Balancing.

I spent a lot of time dancing with Brett Palm on Wednesday.

It wasn’t at a frat party. Instead, we were on wires and logs suspended thirty feet off the ground.

In order to balance, I found myself putting my hand on his shoulder, and sometimes we’d take up a waltz position.

Some of us were skeptical when it was announced that we would be completing Dartmouth’s ropes course. We’d miss our usual Wednesday practice, a 2 or 3 hour rollerski which increases endurance and gives us a chance to work on our technique.

Sure, it would be fun, but what was the point? Shouldn’t we be doing something that would help us ski faster?

(l-r) Sophie Caldwell, Development Coach Martin Benes, Eric Packer, Alice Bradley, Sean Jones, and John Gerstenberger prepare for a challenge. Photo: Ruff Patterson.

We ran out to Oak Hill and counted off to divide into groups of 7 or 8. My group was half boys and half girls, and also half upperclassmen and half freshmen. On solid ground, we practiced watching and checking each other as we transferred our carabiners from one wire to another.

After climbing up a cargo net, our first challenge was traversing four wires with a few square wooden platforms scattered in the middle. Each one could comfortably fit three or four people, and was a diagonal leap from the one before.

After we unsuccessfully tried to develop at strategy for the challenge, Brett Palm jumped out onto the first platform.

I was excited to get started and not intimidated by the height. Using Brett’s arm to stabilize myself, I moved onto the platform. As I landed, it tilted and wobbled back and forth until we had moved to balance our weights. I felt like with one wrong move, I might slide right off.

We huddled into one corner to provide a landing spot for Minal Caron. Then Brett leapt for the next platform.

We tried to keep two or three people on each platform as we moved across,  so that they could use each other for balance while moving.

But at one point, after Brett and I had already reached the other side and were on solid wood, Erika Flowers was left alone on one of the wooden squares.
She looked terrified. “Someone has to come get me! I can’t stand here by myself!”

Our teamwork, frankly, sucked. Looking around, we saw that the other groups had already finished their first challenges and were partway through the next ones.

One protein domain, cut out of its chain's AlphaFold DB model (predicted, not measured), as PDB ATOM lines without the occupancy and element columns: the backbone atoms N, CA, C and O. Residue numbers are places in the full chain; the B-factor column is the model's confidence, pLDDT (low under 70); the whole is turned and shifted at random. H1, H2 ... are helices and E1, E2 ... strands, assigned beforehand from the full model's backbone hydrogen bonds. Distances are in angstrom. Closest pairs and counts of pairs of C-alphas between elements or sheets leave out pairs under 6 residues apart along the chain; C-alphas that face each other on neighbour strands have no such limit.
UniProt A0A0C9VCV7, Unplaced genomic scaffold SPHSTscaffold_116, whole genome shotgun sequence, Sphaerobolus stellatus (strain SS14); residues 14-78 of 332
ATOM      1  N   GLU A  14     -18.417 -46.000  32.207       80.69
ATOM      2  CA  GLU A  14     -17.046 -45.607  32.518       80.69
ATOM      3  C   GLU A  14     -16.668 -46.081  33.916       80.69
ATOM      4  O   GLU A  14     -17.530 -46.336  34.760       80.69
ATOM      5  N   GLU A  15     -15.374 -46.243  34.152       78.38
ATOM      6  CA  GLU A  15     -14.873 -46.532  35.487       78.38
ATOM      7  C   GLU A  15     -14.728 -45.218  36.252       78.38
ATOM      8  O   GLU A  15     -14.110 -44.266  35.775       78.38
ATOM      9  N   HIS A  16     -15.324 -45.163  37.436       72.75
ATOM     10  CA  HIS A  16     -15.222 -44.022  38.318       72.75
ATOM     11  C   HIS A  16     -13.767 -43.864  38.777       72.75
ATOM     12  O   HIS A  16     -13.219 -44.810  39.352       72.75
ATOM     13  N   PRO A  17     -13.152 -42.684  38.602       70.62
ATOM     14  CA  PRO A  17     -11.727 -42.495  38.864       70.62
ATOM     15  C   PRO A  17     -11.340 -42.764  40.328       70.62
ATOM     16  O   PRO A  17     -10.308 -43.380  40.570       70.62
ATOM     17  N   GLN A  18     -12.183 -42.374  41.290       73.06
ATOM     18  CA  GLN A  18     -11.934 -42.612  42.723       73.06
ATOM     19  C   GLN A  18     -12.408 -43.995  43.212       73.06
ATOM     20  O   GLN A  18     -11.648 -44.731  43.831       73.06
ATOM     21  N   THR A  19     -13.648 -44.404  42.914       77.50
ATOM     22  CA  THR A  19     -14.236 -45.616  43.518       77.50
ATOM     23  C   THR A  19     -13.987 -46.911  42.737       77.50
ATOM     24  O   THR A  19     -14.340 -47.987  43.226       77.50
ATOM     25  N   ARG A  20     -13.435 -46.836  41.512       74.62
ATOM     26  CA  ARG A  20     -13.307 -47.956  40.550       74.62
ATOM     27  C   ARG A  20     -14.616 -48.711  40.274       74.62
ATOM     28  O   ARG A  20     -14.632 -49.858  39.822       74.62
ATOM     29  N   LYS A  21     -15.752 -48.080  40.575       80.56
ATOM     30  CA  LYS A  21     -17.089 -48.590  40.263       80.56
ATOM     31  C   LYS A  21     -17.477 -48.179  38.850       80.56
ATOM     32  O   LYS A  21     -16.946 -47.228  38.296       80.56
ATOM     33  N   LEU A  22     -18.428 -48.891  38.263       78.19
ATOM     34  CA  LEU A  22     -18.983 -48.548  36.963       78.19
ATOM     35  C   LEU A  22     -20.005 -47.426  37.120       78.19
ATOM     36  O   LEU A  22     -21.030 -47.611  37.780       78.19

Rory Gawler, an alumni now working for the Outdoor Programs Office, was our guide. He asked us to think about how we could have done the challenge better; by working together, we could have finished much more quickly.

We did improve over the course of the afternoon. Our breakthrough challenge was one with two large logs, a few feet apart, swinging back and forth.

The first pair to cross, leaning across the void to each other’s shoulders, was Steph Crocker and Wiley Dunlap-Shohl, both freshmen. Steph is over six feet tall, and Wiley is very small. Wiley was nervous and didn’t want to commit to leaning forward; his hips were back and he pulled Steph towards him, almost off her log.

“Put your hips forward!” We encouraged. “It’s just like skiing! Hips up, hips up! Come on, Wiley!”

Despite a few tense moments, the pair made it to the midway station on the other side.

Brett and I went next and we sashayed across the logs in about half the time they had. College athletes are competitive – but more to the point, we’ve known each other for four years and we trust each other.

After Rosie Brennan and Erika followed our example, there were two skiers left on the far side of the obstacle. Without any teammates to support them, Minal and Alex Schulz needed to trust-fall to lean on each other’s shoulders.

Minal was convinced that they couldn’t do it. So Rosie and Erika – who had been so scared before – scampered back across the logs and assisted the boys.

Steph Crocker lends a hand to Rosie Brennan and Wiley Dunlap-Shohl. Or was it the other way around? Photo: Ruff Patterson.

By the end, we were moving faster than some of the other groups.

In athletics, being the best is exciting – but being the best because you have made enormous improvements is even more satisfying.

Do I still think we should have rollerskied on Wednesday? I will admit that I’m nervous about losing those hours of training, but I know that we learned a lot when we were using each other to balance 30 feet off the ground.

Yes, it sounds cheesy, but you can’t be an athlete by yourself. I’m surrounded by fast skiers who have the same goals as I do. If we work together, we can all get a lot faster.

This attitude has been a constant during my time on the team. It makes our team unique and fun – and also one of the best teams in the country.

(more photos can be found here)

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